After Mylan NV (MYL) - Get Report on Thursday, Aug. 18, said it has finalized a $465 million settlement with the U.S. Department of Justice and other government agencies over the classification of its EpiPen auto injectors in the Medicaid Drug Rebate Program, attention turns back to dynamics in the generics business.
Mylan announced in October that it had agreed to the terms of the settlement, which resolves claims relating to the classification of EpiPen Auto-Injector and EpiPen Jr Auto-Injector for purposes of the Medicaid Drug Rebate Program. The settlement does not contain an admission or finding of wrongdoing.
EpiPen, which is used to treat life-threatening allergic reactions, has been classified with the Centers for Medicare and Medicaid Services as a non-innovator drug since before Mylan bought the drug in 2007. Mylan will reclassify EpiPen and pay the rebate applicable to innovator products effective as of April 1, 2017.
"While we think this weighs minimally on business fundamentals, the news should at least somewhat ease investor concerns that there could be further read-through from the issue," wrote Wilbur.
Shares of Mylan were trading at $30.88 on Friday, up 1%.
"With today's resolution, the bulk of focus can shift back to generic dynamics as it pertains to pricing and new product approvals," wrote Raymond James & Associates Inc. analyst Elliot Wilbur in a note Thursday.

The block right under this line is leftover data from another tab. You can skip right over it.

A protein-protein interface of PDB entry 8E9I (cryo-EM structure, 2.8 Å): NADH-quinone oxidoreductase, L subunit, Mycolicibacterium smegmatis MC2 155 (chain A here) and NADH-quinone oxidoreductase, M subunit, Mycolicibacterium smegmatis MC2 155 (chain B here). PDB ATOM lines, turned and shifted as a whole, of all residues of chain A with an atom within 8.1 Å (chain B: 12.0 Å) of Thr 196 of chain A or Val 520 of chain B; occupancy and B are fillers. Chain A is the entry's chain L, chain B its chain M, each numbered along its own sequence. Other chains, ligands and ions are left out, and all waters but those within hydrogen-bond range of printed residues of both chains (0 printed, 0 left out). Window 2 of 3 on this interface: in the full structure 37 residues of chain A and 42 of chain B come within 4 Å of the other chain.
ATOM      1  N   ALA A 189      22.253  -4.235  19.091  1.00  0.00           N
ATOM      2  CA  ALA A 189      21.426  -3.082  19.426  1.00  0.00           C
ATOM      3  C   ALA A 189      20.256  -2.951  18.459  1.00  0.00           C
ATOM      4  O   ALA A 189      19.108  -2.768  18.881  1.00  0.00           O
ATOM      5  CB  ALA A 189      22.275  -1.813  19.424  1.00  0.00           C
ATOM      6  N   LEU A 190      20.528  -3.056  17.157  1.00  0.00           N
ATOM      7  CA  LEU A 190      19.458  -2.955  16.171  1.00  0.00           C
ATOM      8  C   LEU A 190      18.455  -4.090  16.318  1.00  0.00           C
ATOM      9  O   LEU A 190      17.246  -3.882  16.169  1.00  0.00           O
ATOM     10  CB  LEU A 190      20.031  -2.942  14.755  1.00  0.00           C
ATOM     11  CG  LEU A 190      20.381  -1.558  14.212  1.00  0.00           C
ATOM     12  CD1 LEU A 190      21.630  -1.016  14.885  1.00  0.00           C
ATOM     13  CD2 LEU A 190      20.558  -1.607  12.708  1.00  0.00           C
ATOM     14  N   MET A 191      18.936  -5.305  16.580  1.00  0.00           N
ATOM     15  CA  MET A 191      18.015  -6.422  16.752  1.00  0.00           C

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He maintained his bullish stance on the stock and noted that the negative commentary from both the industry and the company previously as well as regulatory issues suppressed expectation of expanding Mylan's product portfolio.
"Outside of the noise surrounding EpiPen pricing and reimbursement, we believe Mylan's business relatively outperformed in the generic environment, that is, until 2Q17 when the negative trifecta of lack of high-margin new product flow, accelerated base price pressure, and consolidation in downstream channels caught up with the company, resulting in a rather substantial guidance reset," wrote Wilbur.
"However, we continue to remain bullish, as we believe the aforementioned negativities have already been priced-in and Mylan's current share levels seem to reflect all but a doomsday scenario," added Wilbur, who has a strong buy rating on the stock.
Mylan on Aug. 9 revised its full-year 2017 revenue guidance to between $11.5 billion and $12.5 billion, from the previous range of $12.25 billion to $13.75 billion, and its adjusted EPS guidance to between $4.30 and $4.70, from the $5.15 to $5.55 range.
"Given the region's ongoing challenges and the uncertain U.S. regulatory environment, we have elected to defer all major U.S. launches from our full year 2017 financial guidance to 2018, including generic Advair and generic Copaxone," said Mylan CEO Heather Bresch in the earnings release.
Mylan reported second-quarter adjusted diluted earnings per ordinary share of $1.10, down 5% from the year-ago period. Total revenue rose 16% to $2.96 billion. Analysts had forecast, on average, non-GAAP EPS of $1.16 on revenue of $3.02 billion, according to FactSet.
-- Kinsey Grant contributed to this article
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Editors' pick: Originally published Aug. 18.